Moreover, if in (10) we put , then we get
The last inequality implies that
Therefore, for any and any and taking into account (10) and (12), we have
Consequently,

Next, we will prove that .

In fact, since , we have that
and, accordingly,
Letting in the above inequality and taking into account (14), we deduce that
Hence, we get
and this means that .

This proves that is a closed subset of . Thus, is a compact subset of .

This finishes the proof.

*Next, we recall some results appearing in [18].*

*In what follows, we consider .*

*Lemma 5. Let be a continuous and nondecreasing function and . Let be the function defined by
Then .*

*Under the above assumption we have the following.*

*Lemma 6. Let be a sequence in and such that in . Then
*

*Finally, we recall Schauder’s fixed point theorem.*

*Theorem 7. Let be a nonempty, convex, and compact subset of a Banach space and let be a continuity mapping. Then has at least one fixed point in .*

*3. Main Result*

*3. Main Result*

*In this section we will investigate the solvability of the integral equation (2) in the Hölder spaces.*

*We will formulate the following assumptions:(i) ();(ii) is a continuous function such that it satisfies the Hölder condition with exponent with respect to the first variable; that is, there exists a constant such that
for any ;(iii) is a continuous and nondecreasing function;(iv)the following inequality is satisfied:
where the constant is defined by
and whose existence is guaranteed by virtue of (ii).*

*Theorem 8. Under assumptions , (2) has at least one solution belonging to the space , where is arbitrarily fixed number satisfying .*

*Proof. *Let us consider the operator defined on the space by
for .

First, we will prove that transforms the space into itself.

In fact, we take an arbitrary function and such that . Then, in view of assumptions (i) and (ii), we get
By Lemma 1, , and, since , from the last inequality it follows that
Therefore,
where we have used the fact that .

This shows that the operator transforms into itself.

On the other hand, the inequality
is satisfied by the number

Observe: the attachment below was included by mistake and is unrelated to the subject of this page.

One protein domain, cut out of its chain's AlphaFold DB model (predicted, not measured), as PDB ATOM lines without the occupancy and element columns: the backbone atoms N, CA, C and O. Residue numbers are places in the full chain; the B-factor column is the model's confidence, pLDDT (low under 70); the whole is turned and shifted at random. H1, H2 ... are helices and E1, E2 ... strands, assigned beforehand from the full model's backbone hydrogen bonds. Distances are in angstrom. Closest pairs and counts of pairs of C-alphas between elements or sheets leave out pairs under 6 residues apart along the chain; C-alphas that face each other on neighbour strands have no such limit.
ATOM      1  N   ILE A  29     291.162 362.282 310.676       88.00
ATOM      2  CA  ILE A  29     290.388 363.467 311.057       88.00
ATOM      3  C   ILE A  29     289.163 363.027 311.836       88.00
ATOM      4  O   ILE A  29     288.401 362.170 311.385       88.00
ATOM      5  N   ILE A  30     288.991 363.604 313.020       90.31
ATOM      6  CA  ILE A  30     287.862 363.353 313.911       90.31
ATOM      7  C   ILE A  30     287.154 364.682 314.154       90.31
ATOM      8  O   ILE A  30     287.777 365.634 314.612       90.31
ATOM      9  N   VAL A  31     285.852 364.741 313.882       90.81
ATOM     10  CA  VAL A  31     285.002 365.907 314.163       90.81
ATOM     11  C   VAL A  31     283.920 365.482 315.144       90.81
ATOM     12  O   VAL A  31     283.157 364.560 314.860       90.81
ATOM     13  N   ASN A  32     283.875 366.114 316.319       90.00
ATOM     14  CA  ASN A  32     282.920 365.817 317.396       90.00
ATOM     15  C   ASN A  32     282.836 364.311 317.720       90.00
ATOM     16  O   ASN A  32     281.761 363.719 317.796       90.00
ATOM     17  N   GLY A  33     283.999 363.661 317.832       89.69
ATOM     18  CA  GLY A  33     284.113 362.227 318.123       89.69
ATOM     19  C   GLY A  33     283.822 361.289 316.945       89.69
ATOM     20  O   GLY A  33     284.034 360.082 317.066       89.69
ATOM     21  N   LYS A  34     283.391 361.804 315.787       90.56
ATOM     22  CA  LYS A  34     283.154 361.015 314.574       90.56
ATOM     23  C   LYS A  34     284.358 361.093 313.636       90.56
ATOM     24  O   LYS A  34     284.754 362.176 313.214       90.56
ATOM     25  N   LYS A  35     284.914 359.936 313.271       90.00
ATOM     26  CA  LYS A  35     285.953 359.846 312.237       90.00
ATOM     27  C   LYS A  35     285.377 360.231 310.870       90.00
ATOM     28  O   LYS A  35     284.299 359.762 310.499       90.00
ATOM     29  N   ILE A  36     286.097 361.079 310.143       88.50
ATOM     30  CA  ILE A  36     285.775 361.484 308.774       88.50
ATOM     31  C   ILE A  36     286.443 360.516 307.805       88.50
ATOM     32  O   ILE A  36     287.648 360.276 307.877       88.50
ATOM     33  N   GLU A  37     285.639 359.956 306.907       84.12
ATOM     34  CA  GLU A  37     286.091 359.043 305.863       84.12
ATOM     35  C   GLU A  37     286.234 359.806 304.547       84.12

which are positive by virtue of (iv), and, consequently, from (27) we infer that transforms the ball into itself, for any .

Therefore, , where .

By Theorem 3 and Remark 4, is a compact subset in the space for any .

Next, we will prove that the operator is continuous on , where in we consider the induced norm by , where .

To this end fix and . Suppose that and , where .

Then, for any with , we have
On the other hand, we have
From (30) and (31), we infer that
This shows that the operator is continuous at the point , where is arbitrary.

Finally, applying Theorem 7, we deduce that desired result.

Finally, we illustrate our results by presenting an example.*Example **9.* Let us consider the following quadratic integral equation:
where and , and are positive constants.

Notice that (33) is a particular case of (2), where and .

It is easily seen that
and, consequently, .

Moreover, using the inequality proved in [11], we have
for any . Therefore, assumption (ii) of Theorem 8 is satisfied, since for any
where .

Moreover, we have that
Since , the function is continuous and increasing on and for all . Thus, assumption (iii) of Theorem 8 is satisfied.

In our case, the constant is given by
In our case, the inequality appearing in assumption (iv) of Theorem 8 takes the form
It is easily seen that the above inequality is satisfied when, for example, and .

Therefore, using Theorem 8, we infer that (33) for and has at least one solution in the space with .

*Conflict of Interests*

*Conflict of Interests*

*The authors declare that there is no conflict of interests regarding the publication of this paper.*